After a marvellously creative and stimulating time at an OBRAS art residency in Evoramonte, Portugal, I have been remembering back to vignettes of great beauty.
One of the wonderful delights, of course, was seeing the diversity of the tiles or azulejos about which I have written previously. Since I was spending time in the fortress hill town of Estremoz, in the Alentejo region, I was charmed by some of the modern versions of tiles, adorning the facades of houses in the centre of town.
More historic tiles in Estremoz include amazing tile pictures all around the outside of the original train station, serving a railway line built for the Kings of Portugal to travel between their various palaces.The railway line is long disused and a tangle of brambles and flowers, but the railway station in Estremoz is protected, with the tiles covered by Plexiglas against vandalism or theft.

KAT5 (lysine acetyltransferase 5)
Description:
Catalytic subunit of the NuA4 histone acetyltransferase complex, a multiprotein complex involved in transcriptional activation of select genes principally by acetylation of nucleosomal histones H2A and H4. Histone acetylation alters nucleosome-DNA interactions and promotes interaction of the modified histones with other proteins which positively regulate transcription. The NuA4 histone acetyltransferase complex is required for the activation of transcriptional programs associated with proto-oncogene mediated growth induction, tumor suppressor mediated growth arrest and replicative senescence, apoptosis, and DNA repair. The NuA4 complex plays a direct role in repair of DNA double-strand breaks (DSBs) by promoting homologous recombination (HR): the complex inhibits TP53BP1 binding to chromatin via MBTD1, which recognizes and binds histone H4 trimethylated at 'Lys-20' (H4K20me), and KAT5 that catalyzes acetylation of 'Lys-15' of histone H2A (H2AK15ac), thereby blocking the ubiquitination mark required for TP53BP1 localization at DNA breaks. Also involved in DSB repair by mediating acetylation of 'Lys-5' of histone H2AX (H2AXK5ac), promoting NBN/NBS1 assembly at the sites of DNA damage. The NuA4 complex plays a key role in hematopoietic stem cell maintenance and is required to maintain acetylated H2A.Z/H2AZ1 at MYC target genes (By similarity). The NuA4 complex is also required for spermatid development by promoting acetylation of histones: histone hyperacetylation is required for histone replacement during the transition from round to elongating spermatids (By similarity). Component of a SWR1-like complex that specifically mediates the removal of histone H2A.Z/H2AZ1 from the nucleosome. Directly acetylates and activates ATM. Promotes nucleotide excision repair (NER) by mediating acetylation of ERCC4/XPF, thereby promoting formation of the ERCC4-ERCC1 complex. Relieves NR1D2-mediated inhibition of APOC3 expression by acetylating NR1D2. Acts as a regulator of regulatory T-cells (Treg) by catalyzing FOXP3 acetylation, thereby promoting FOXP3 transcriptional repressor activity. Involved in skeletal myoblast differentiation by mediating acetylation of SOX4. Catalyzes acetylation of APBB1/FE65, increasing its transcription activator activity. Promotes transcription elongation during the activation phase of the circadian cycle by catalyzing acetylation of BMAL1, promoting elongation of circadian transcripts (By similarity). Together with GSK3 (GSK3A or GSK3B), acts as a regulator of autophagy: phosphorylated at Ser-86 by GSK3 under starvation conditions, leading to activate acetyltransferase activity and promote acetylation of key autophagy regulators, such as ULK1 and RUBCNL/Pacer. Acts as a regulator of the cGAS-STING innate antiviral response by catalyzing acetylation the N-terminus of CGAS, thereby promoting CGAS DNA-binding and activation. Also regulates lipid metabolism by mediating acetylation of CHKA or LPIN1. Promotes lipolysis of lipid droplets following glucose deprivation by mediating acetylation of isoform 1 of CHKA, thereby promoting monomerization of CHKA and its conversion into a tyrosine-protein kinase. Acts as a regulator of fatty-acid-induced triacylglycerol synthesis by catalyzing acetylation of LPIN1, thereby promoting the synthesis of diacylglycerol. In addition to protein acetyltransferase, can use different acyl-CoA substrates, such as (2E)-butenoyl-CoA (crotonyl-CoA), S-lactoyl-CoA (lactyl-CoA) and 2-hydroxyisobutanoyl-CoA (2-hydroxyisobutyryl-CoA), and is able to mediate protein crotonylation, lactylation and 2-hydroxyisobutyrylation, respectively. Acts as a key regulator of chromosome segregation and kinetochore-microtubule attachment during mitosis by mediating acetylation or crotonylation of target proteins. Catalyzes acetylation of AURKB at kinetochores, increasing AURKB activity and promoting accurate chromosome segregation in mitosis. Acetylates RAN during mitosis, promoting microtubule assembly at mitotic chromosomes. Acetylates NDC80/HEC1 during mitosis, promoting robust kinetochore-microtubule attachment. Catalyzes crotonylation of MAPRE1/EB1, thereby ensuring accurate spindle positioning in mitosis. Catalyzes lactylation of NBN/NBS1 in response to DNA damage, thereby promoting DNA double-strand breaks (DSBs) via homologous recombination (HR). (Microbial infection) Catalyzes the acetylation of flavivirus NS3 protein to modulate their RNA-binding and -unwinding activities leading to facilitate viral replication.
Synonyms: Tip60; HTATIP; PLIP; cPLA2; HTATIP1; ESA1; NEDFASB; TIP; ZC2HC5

More delicious houses shouldered together around the main, vast Estremoz square, some of which told of their builders' dreams and aspirations.
Much earlier azulejos adorn the handsome stairs up the main building of the present municipal offices, once part of the “Congregados” convent and church that was started in 1698. I was fascinated by the hunting, fishing, boating and picnicking scenes, and thought the top “ladies” were fun.
Everywhere you go in Portuguese towns and cities, there are details of interest or delight that stop one in one’s tracks. The azulejos, modern and of previous centuries, never fail to add colour, harmony and life to buildings.